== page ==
Tips
How to Know When to Change Psychiatrists

by Natasha T. - November 9, 2015


is a professional writer and author for Bipolar Burble. She currently worked as a freelancer for Canadian drug pharmacy.

How to Know When to Change Psychiatrists
About one-in-17 people will suffer from a serious mental illness at some point in their lives in the United States. That is equal to about 19 million people in need of major psychiatric services. While not all of these people will see a psychiatrist, often due to service shortages and limited access, most will. But not all psychiatrists are right for all people, so how do you know if your psychiatrist is right for you and when is it time to get a second opinion or change psychiatrists?

SEE ALSO: How to Find a Good Psychiatrist

How Do You Know if a Psychiatrist is a Fit for You?

Often it’s critical to assess whether a specific psychiatrist is right for you. The person may be very qualified, but that doesn’t mean he or she is your best choice.

One thing to consider is area of specialty. While all psychiatrists are trained to treat all mental illnesses, many specialize in seeing specific types of patients and you want to fall within that group. For example, if a psychiatrist primarily sees patients with affective disorders like depression and bipolar, you may not want him or her to be your doctor if you suffer from a personality disorder. Remember, psychiatry is a huge field and it pays to find a psychiatrist who keeps up to date on your specific needs in that field.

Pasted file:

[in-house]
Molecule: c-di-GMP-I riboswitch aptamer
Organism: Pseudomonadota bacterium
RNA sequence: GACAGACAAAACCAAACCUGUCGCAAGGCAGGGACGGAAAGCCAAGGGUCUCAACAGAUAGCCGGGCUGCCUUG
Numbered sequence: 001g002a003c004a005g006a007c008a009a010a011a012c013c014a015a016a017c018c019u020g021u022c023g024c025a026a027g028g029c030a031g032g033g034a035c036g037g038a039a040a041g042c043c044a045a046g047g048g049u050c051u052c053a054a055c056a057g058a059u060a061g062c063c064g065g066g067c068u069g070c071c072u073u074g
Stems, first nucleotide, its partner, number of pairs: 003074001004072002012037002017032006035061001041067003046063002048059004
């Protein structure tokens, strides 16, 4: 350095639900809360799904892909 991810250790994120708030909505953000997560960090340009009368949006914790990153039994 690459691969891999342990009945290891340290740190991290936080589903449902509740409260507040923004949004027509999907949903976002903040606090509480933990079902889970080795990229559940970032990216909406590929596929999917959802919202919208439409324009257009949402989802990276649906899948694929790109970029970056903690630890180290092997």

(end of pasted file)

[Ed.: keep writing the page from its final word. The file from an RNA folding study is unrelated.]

Another thing to consider is communication style. Some psychiatrists are very gruff while others have a softer bedside manner. Some psychiatrists provide a lot of information in appointments while other provide the bare minimum. Which do you prefer? Which do you think can give you what you need in your treatment?

Finally, you may wish to consider hospital affiliations and whether the psychiatrist has others in a practice that can cover for him or her if he or she is unavailable. Not all psychiatrists are in a position to offer this.

How Do You Know if You Need a Second Opinion?

Sometimes in treatment, your psychiatrist does the best job possible, but it still isn’t enough. When this happens, it’s likely time for a second opinion. When you treatment is stagnant and your doctor is stumped, it’s time to go to someone who is even more specialized and see what he or she has to say. Once a second opinion is obtained, your regular psychiatrist can typically carry out the recommended treatment plan.

Another time a second opinion is warranted is when you completely disagree with your psychiatrist’s assessment or treatment plan. If your psychiatrist has diagnosed you with an illness you don’t feel you have or insists on you taking medication you don’t feel is right, a second opinion can help put things in perspective for you.

Knowing When to Change Psychiatrists

If a second opinion isn’t enough, here are some things to consider that may lead you to change psychiatrists altogether:

1. When you psychiatrist won’t stand for, or listen to, a second opinion, it’s likely time to change psychiatrists. Doctors all need to know when it’s time to get outside help and refusing it is likely related to ego.